A marginal tax rate, also known as the progressive tax rate, is the amount of tax rate that applies to a certain tax bracket of a taxpayer’s income or other taxable income for which he or she qualifies. It’s the amount deducted from a taxpayer’s next pound of taxable income above a certain threshold.

The marginal tax rate increases as the individual’s income increases. The primary goal of marginal tax rates is to tax people based on their income, with lower-income people paying lower rates than higher-income people.

A marginal tax system is made up of a set of income brackets, each of which has its own tax rate. The tax rate will remain the same until the taxpayer’s income rises to the next highest taxable income bracket.

In any given tax year, the amount of income tax owed is determined by two primary factors:

  • The percentage of your salary that is included in your personal allowance (PA)
  • The sum of untaxed income in each tax bracket

The PA is actually £12,500 for most big corporations. An individual is not required to pay any tax on this amount. The ‘marginal rate’ of tax is the amount of tax charged on earnings for the next pound gained after that.

In the United Kingdom, there is a “progressive” taxation system. This ensures that income above a certain threshold is subject to taxation. It does not imply that if you receive £200,000, you must pay 50% of the total amount. After deducting the personal allowance, you only have to pay 50% on earnings above £150,000.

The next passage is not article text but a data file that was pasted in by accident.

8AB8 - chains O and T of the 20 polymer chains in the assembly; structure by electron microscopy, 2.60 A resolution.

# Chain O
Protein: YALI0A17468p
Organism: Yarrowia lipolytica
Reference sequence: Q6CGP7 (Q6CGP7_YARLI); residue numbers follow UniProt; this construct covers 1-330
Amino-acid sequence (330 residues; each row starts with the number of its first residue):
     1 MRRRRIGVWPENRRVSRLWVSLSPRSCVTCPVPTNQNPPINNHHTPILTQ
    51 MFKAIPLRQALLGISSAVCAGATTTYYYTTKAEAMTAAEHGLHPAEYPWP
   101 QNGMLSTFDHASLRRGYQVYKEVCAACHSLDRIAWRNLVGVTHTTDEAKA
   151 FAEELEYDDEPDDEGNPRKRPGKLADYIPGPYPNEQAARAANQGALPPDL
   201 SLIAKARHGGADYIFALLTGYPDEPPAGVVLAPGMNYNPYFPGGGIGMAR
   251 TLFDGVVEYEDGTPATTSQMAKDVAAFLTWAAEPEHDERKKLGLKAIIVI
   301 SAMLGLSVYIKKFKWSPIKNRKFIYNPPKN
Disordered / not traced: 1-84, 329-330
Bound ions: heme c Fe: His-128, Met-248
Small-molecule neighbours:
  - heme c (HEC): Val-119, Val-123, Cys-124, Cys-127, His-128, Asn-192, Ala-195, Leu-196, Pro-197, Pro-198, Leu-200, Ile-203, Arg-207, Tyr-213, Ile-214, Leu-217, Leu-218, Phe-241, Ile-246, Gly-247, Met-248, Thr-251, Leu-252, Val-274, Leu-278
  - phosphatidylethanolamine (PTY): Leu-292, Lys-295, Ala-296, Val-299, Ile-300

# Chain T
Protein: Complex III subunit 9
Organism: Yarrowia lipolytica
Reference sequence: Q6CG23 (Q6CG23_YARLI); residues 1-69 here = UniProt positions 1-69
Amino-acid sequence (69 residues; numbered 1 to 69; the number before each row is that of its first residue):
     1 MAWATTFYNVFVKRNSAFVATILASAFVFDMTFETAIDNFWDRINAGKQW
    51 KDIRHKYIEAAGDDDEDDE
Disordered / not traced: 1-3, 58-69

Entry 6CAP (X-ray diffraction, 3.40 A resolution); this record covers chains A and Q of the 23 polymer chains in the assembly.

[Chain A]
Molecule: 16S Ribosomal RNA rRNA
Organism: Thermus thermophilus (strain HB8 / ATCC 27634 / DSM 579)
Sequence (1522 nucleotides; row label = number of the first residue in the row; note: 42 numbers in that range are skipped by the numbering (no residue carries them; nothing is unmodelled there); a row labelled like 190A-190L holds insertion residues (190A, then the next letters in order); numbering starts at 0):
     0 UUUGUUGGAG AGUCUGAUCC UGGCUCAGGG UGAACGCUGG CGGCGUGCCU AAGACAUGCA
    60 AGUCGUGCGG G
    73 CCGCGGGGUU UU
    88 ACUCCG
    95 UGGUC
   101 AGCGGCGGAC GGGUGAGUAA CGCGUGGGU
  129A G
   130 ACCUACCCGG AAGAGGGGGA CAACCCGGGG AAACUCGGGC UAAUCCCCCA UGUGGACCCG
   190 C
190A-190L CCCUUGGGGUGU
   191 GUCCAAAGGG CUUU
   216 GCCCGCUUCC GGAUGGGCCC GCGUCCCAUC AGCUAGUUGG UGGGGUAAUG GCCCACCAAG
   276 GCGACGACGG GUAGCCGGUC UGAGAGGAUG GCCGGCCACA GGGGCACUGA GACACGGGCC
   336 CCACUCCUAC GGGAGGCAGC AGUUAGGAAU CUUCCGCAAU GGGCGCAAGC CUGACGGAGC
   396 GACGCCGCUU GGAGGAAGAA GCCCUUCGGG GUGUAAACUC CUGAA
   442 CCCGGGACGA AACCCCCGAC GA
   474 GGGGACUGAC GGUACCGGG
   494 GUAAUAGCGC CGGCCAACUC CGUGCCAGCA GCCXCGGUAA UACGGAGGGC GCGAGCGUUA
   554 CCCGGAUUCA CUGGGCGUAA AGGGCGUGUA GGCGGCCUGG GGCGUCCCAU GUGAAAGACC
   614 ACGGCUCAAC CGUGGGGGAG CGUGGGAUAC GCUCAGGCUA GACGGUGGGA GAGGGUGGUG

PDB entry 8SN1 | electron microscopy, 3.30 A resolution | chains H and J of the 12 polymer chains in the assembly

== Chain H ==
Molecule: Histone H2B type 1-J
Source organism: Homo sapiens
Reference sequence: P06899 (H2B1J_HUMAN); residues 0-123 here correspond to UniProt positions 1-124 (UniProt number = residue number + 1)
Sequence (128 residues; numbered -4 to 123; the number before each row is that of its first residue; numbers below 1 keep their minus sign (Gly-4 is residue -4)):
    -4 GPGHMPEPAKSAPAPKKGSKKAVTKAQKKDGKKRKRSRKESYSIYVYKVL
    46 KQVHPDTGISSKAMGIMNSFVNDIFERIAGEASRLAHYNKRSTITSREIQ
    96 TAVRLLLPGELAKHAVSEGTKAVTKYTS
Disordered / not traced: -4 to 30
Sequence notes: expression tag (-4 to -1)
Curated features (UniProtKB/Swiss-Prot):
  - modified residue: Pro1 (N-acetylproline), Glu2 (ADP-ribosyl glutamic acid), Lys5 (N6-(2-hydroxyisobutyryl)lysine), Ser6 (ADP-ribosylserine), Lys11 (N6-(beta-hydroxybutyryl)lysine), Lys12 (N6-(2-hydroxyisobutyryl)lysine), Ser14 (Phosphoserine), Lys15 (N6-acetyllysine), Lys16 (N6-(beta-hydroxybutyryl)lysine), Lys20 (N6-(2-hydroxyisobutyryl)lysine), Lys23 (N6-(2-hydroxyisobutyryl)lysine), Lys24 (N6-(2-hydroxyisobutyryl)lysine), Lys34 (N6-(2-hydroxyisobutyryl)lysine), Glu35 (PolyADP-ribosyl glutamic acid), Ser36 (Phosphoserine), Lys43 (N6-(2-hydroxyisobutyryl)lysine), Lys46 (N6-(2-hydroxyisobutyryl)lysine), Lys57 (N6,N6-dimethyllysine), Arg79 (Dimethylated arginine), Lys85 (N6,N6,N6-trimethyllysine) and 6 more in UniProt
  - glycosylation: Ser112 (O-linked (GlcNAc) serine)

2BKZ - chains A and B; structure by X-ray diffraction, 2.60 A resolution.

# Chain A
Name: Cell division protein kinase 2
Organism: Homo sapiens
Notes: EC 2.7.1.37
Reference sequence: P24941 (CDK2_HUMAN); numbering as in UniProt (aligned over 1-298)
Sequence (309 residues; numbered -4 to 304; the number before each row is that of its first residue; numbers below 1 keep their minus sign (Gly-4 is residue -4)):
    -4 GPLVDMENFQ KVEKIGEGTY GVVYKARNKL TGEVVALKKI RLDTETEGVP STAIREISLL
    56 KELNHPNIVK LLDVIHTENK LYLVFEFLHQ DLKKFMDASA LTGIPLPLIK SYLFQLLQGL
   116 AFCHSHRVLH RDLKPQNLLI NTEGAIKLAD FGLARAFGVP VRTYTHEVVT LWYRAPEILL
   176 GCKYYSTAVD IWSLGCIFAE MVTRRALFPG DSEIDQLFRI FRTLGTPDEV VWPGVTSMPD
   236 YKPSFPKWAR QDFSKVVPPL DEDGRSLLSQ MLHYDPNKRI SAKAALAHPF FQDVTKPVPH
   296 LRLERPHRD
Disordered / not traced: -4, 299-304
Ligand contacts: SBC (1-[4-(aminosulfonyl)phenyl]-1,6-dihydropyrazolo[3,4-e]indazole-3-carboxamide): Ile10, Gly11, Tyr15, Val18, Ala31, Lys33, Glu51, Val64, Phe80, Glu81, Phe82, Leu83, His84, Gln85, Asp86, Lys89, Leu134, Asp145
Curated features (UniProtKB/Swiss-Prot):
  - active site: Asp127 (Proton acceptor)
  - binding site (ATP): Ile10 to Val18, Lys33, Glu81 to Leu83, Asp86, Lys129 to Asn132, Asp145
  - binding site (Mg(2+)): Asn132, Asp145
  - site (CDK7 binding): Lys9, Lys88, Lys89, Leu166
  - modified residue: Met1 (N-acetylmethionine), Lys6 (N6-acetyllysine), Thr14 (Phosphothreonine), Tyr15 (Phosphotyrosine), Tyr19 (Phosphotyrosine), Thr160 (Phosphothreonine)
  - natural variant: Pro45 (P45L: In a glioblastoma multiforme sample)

Significance of Marginal Tax Rate

When it comes to financial planning, marginal tax rates are crucial. Taxpayers must understand marginal tax rates to determine how much of their raises or bonuses they can keep after deducted taxes. It also helps taxpayers determine how much they should put into their savings accounts to receive tax benefits.

Marginal income tax rates

Tax BandTaxable IncomeTax Rate
Personal AllowanceUp to £12,5000%
Basic Rate£12,501 to £50,00020%
Higher Rate£50,001 to £150,00040%
Additional RateOver £150,00045%

How to Reduce Marginal Taxes

How to Reduce Marginal Taxes

There are many options for obtaining marginal tax relief. The following are some examples of standard marginal tax relief calculations:

  • Transferring properties to your partner, such as dividend income
  • Investing in Individual Savings Accounts (ISAs)
  • To manage payments, you can operate as a limited company.
  • Increasing your contributions to a pension fund
  • Salary profits exchanged for non-cash benefits.
  • Donating to charitable organisations